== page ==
Aphasia is a language disorder caused by damage to the parts of the brain that control language. It occurs most often from a stroke or brain injury. It affects a person's ability to communicate, but does not affect his or her intelligence. Aphasia can affect all aspects of language, including: speaking, understanding speech, reading and writing.
- Spread the word to your friends on Facebook and have them click "like" on the Adler Aphasia Center's page. Follow us on Twitter.
- Send an email to all your family, friends & work colleagues to let them know about aphasia.
- If you know someone with aphasia, tell them about our Center.
- Tell healthcare providers that people with aphasia can continue to improve over a lifetime.
- Volunteer your time at the Adler Aphasia Center.
- Donate funds to help us continue to provide direct services, education & training and research on behalf of people with aphasia and their families.
- More than 2,000,000 people or about 1 in 250 people in the United States currently have aphasia.
- Each year, there are about 80,000 to 100,000 new cases of aphasia in the U.S.
- The major cause of aphasia is stroke. Other common causes are head injury and brain tumor.
- It is estimated that 25% - 40% of people who have a stroke will have aphasia.
- There is no known cure for aphasia, although aphasia usually gets better with time.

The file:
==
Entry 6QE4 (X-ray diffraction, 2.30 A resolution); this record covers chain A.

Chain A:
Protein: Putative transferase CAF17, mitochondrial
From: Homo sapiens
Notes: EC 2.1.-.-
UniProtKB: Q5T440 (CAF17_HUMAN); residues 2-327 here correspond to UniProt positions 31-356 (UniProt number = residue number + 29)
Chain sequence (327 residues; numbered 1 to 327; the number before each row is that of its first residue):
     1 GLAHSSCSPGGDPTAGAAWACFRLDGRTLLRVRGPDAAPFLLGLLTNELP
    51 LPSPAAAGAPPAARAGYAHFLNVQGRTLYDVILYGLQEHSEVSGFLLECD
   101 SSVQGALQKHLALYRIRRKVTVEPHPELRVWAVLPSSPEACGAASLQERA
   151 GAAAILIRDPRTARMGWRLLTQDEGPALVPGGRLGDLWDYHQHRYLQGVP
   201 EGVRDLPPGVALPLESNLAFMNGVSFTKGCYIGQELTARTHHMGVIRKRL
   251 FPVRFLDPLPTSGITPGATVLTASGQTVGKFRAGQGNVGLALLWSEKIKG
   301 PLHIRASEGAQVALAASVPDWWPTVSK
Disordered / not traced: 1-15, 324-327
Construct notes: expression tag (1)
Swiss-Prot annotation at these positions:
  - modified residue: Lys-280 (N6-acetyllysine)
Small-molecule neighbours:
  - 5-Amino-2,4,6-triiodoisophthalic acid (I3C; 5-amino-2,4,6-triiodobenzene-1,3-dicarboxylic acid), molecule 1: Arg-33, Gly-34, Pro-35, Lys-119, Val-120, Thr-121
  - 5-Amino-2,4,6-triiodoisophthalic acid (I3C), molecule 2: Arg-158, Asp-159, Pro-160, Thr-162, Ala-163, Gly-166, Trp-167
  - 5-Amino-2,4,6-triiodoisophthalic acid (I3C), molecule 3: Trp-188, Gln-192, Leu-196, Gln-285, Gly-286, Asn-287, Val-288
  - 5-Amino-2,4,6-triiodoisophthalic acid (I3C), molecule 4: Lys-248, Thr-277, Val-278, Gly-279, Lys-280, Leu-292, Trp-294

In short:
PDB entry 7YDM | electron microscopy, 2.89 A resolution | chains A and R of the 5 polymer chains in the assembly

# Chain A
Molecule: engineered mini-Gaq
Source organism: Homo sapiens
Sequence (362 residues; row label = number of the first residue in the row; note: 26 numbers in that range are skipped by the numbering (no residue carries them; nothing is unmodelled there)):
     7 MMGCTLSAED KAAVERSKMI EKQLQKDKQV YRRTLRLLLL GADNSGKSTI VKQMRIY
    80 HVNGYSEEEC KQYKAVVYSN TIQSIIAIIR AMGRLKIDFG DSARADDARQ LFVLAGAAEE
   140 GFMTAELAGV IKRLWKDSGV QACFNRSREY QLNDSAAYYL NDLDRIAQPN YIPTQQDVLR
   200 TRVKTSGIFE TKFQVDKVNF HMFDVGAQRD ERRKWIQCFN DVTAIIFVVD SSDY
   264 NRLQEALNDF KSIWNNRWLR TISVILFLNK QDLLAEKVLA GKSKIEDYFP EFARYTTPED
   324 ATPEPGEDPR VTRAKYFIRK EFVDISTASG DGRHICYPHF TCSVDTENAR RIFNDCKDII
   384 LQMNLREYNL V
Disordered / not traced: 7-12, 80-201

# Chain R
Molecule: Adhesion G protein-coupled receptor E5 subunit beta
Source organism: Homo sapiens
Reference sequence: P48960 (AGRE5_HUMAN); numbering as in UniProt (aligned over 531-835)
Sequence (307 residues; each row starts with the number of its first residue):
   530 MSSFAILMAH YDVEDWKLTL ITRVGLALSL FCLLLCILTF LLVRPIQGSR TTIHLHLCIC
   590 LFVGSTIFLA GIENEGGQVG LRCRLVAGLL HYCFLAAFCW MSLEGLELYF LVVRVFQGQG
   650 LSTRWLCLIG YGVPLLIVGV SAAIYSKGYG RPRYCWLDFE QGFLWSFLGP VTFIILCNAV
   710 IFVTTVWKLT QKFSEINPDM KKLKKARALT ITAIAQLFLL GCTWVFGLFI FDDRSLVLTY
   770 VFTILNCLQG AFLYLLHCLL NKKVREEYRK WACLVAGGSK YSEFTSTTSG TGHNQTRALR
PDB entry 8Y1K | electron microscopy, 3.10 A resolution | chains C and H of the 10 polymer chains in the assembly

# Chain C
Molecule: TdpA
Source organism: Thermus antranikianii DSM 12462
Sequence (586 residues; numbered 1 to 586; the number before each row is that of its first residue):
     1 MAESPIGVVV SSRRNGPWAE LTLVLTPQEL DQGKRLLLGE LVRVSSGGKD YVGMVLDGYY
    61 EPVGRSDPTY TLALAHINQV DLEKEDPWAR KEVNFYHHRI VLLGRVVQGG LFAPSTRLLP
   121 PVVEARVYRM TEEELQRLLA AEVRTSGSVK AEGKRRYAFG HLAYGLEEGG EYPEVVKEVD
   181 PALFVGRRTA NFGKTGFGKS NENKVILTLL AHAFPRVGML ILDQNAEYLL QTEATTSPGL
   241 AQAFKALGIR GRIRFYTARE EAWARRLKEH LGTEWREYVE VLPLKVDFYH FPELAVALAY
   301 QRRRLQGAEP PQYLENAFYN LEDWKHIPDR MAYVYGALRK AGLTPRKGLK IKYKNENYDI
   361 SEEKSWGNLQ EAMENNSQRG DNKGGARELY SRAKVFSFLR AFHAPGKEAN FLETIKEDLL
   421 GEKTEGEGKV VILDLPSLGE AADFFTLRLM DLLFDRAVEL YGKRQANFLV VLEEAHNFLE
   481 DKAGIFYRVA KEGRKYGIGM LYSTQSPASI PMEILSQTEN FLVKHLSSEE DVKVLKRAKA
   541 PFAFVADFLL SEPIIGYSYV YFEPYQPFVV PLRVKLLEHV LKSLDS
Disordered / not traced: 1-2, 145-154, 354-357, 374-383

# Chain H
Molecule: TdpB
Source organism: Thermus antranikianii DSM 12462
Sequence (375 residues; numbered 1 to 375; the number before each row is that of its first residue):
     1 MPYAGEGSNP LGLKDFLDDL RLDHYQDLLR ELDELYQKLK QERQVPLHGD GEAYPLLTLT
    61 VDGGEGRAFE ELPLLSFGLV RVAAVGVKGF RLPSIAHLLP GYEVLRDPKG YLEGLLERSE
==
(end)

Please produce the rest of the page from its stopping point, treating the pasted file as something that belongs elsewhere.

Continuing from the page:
- There are many different types of aphasia, but all people with aphasia have difficulty communicating their thoughts and ideas.
- Aphasia does not discriminate. It occurs in people of all ages and all walks of life.
- Most people have never heard about aphasia!
- There is a lack of awareness and understanding of aphasia both among professionals and the public-an especially troubling fact insofar as more than 25 percent of American families will eventually be affected by aphasia.
- Be patient. Give the person extra time to talk.
- Speak slowly.
- Gesture or point while you are speaking.
- Use an adult tone of voice.
- Respect any way the person communicates - speaking, gesturing, writing, and/or drawing.
- Ask yes/no questions.
- Repeat or rephrase what you say.
- Have a pen and paper handy.
If you have any questions or want to learn more about aphasia, please contact us at the Adler Aphasia Center.
Executive Director, Karen Tucker: (201) 368-8585, ktucker@AdlerAphasiaCenter.org
Education & Training Coordinator, Wendy Greenspan, wgreenspan@AdlerAphasiaCenter.org
Outreach and Education Coordinator, Robin Straus: rstraus@AdlerAphasiaCenter.org